Once the client is sufficiently relaxed and it is appropriate to move on, the therapist will start paying attention to the genitals. The touch will be gentle, sensual and loving. It’s normal if the client experiences arousal and even orgasm. A tantric massage is meant to be pleasurable. But it’s important to remember that while it’s welcomed, orgasm isn’t a goal for a tantric masseuse. This is what sets a tantric massage apart from a typical erotic Asian massage.
The benefits of a tantric massage
Because of the sensual nature of tantric massage, it feels very pleasurable. Pleasure is the natural cure to stress. When you experience pleasure, dopamine is released into your bloodstream and sent to your brain. Dopamine is a hormone that lights up the pleasure centre in the brain and motivates us to continue seeking activities that produce even more dopamine. Whether it’s a pay rise, a sugar fix or a tantric massage, the anticipation of pleasure is what triggers that feel-good sensation inside us and gives us the motivation to chase after it.
Although orgasm isn’t a goal of tantric massage, it is the natural side effect of pleasure and is welcomed by practitioners. A 2000 study, which involved 2,632 women, found that 39 per cent of them masturbated in order to relax. This is because of the hormone oxytocin which is released in the run-up to and during an orgasm. A further study found that during an orgasm, the part of the brain which is associated with fear and anxiety experiences little to no activity. This shows how stress-relieving pleasure is.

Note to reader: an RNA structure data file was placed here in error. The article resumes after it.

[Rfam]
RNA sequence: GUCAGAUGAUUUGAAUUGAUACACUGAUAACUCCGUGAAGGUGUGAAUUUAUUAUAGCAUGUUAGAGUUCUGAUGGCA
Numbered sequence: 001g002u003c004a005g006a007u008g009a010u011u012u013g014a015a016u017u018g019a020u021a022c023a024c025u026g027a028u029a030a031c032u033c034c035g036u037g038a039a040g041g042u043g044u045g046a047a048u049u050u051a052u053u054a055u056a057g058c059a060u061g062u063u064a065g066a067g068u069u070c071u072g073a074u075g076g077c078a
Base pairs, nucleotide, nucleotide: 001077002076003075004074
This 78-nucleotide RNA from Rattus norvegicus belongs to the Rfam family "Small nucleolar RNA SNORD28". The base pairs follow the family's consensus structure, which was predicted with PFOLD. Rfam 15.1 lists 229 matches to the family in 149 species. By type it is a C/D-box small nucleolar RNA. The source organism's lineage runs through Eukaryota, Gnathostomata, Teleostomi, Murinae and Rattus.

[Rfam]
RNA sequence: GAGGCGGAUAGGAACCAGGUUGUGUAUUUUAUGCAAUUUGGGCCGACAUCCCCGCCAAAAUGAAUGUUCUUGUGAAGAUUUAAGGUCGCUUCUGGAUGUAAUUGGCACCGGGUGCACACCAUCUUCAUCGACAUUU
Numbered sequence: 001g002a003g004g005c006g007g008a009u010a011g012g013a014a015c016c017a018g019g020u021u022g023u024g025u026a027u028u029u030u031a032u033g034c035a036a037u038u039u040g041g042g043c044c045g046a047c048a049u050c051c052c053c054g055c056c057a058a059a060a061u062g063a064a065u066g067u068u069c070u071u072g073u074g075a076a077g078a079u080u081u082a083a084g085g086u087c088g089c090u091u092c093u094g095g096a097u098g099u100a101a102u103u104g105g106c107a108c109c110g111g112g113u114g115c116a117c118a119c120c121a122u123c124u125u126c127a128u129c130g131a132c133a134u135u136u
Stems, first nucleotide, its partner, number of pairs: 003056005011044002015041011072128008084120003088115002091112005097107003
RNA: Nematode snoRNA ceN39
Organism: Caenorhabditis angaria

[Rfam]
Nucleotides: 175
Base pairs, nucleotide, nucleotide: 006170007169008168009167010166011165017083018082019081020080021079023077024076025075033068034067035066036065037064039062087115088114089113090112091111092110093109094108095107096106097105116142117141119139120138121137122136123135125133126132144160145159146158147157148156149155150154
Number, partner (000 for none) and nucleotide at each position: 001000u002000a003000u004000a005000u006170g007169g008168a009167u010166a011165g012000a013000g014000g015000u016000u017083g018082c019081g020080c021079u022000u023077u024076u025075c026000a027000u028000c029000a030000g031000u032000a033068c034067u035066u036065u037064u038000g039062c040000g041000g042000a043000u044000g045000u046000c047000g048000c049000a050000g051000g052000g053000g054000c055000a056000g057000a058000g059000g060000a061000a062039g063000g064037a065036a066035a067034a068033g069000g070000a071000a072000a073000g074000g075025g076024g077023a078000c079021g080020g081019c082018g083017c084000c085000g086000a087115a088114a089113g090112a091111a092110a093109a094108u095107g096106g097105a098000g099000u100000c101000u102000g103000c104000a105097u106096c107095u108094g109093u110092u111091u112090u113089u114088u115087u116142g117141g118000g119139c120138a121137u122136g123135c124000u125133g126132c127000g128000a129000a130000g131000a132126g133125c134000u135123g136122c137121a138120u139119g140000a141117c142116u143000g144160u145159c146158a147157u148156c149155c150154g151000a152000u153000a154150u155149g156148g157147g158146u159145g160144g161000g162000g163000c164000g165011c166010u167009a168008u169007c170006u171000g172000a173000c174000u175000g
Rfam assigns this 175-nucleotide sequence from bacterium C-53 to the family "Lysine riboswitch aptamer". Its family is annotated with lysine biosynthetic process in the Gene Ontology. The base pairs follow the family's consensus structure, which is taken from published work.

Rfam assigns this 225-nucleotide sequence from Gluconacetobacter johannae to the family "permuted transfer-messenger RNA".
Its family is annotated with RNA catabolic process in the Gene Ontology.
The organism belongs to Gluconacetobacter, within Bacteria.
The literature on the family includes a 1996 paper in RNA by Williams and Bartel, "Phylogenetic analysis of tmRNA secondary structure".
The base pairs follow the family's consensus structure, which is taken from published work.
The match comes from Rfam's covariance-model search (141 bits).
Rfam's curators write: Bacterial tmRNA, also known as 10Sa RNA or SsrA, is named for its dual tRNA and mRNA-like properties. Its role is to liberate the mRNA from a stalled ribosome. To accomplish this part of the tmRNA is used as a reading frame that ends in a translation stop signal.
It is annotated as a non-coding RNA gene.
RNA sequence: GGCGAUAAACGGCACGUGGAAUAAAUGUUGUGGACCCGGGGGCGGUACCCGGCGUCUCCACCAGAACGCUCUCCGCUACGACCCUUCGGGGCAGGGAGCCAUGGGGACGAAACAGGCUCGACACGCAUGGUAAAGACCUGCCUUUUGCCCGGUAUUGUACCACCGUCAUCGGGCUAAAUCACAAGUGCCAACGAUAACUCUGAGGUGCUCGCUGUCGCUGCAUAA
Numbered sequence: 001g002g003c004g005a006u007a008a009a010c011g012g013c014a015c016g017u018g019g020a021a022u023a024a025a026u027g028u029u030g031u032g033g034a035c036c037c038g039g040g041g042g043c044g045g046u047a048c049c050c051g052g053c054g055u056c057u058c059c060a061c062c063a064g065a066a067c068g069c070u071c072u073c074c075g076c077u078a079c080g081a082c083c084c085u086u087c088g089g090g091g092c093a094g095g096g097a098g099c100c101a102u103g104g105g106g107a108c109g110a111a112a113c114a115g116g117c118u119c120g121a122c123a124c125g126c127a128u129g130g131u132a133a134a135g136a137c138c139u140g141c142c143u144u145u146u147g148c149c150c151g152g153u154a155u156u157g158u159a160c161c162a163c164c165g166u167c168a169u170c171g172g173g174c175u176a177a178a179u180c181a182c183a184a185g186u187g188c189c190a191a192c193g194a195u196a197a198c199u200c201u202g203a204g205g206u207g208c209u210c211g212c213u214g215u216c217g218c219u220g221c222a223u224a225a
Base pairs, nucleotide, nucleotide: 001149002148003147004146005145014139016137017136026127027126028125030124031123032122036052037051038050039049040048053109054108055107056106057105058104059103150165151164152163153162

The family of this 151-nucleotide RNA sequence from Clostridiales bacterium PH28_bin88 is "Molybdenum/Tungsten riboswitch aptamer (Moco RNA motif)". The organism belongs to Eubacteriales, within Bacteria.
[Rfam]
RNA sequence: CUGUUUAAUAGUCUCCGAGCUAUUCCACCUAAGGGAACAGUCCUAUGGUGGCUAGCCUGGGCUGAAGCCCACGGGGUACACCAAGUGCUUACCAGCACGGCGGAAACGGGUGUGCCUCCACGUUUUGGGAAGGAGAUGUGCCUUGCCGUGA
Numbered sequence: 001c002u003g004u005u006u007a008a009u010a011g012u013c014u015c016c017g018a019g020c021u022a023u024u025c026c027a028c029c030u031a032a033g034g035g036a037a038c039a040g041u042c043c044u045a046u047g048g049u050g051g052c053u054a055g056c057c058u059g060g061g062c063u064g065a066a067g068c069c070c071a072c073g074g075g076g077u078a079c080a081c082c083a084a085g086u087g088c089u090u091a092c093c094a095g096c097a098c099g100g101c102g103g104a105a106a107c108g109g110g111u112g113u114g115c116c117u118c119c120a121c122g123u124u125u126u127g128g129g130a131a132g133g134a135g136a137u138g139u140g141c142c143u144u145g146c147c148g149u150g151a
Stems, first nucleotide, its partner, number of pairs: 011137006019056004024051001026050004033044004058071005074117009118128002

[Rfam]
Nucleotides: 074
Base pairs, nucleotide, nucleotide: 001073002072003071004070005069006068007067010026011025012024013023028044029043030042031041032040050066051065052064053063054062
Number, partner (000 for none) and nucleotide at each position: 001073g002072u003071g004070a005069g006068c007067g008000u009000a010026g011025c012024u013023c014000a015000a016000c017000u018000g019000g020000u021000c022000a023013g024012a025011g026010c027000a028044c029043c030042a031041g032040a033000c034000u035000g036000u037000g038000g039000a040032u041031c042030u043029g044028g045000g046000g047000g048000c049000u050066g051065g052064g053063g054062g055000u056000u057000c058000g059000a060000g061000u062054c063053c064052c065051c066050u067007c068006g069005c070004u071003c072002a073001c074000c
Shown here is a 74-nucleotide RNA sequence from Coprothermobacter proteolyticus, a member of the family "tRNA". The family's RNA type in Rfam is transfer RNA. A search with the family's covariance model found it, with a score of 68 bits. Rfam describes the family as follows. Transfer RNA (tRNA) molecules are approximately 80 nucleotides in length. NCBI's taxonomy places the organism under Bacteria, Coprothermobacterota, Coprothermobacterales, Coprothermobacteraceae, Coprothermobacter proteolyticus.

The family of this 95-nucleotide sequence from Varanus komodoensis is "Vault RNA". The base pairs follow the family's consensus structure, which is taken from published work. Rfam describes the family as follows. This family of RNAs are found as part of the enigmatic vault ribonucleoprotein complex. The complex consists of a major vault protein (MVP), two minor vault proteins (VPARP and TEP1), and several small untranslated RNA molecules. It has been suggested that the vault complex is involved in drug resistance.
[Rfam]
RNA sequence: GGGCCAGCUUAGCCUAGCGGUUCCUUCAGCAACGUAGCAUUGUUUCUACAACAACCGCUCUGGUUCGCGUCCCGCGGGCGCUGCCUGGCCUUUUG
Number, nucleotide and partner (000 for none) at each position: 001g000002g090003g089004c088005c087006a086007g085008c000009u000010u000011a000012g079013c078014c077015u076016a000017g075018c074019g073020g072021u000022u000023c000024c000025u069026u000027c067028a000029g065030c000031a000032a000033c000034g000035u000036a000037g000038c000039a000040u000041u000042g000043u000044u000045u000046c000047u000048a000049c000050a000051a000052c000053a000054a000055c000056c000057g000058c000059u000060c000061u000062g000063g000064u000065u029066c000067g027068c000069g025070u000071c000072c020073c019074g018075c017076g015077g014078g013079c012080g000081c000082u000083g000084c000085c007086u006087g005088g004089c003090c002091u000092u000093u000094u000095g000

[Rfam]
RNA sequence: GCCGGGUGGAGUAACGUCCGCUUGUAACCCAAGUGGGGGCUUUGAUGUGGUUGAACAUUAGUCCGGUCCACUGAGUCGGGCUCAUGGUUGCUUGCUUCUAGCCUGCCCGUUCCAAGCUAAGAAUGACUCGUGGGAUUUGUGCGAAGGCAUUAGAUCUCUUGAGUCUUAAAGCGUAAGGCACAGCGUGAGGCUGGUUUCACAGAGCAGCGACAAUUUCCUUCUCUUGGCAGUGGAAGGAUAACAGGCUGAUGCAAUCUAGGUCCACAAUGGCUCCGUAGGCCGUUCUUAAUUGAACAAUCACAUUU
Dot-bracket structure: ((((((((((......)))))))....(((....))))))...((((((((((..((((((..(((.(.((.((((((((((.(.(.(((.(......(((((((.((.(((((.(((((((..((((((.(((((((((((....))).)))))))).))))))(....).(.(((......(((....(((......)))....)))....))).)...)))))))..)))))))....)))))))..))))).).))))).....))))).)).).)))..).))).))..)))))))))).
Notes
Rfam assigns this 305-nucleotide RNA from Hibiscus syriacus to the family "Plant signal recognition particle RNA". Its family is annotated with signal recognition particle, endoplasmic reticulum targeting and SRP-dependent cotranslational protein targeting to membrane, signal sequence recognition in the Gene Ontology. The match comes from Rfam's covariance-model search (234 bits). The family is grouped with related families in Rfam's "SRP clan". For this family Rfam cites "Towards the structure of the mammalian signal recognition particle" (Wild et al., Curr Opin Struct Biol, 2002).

Pleasure is also known to facilitate sleep, reduce insomnia and relieve pain. Why? Oxytocin and serotonin are known to be relaxing, stress relieving and stabilise mood, which sets up the ideal condition for sleep. As for pain, endorphins are the body’s natural painkillers.
How a tantric massage works